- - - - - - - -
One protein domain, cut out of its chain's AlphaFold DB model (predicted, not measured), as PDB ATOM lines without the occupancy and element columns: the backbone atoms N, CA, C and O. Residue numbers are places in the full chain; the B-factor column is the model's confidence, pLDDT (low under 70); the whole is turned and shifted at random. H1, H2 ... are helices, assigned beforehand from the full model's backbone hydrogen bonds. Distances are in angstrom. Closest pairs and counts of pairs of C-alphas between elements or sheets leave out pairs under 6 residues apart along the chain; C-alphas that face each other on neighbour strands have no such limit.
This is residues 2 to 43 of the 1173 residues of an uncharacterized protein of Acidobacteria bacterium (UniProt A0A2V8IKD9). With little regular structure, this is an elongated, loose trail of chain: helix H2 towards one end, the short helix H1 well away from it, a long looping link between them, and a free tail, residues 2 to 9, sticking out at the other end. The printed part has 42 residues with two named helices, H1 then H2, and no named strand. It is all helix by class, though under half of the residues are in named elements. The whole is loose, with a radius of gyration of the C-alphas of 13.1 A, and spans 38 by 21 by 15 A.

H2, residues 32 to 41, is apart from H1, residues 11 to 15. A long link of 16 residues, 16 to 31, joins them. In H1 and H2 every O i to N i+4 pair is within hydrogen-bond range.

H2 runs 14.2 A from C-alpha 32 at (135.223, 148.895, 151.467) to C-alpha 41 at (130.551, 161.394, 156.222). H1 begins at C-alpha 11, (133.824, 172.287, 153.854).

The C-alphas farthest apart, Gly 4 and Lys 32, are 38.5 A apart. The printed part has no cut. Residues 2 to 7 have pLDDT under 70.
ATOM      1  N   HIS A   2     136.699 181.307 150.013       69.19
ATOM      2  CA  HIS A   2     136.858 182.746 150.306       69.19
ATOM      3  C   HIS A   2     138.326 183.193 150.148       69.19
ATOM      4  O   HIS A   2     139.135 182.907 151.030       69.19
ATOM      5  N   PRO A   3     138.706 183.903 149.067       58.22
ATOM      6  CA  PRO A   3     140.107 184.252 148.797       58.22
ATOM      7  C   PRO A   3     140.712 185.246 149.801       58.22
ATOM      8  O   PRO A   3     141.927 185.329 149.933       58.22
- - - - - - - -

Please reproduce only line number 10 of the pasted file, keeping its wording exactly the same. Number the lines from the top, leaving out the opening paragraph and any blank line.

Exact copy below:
ATOM      6  CA  PRO A   3     140.107 184.252 148.797       58.22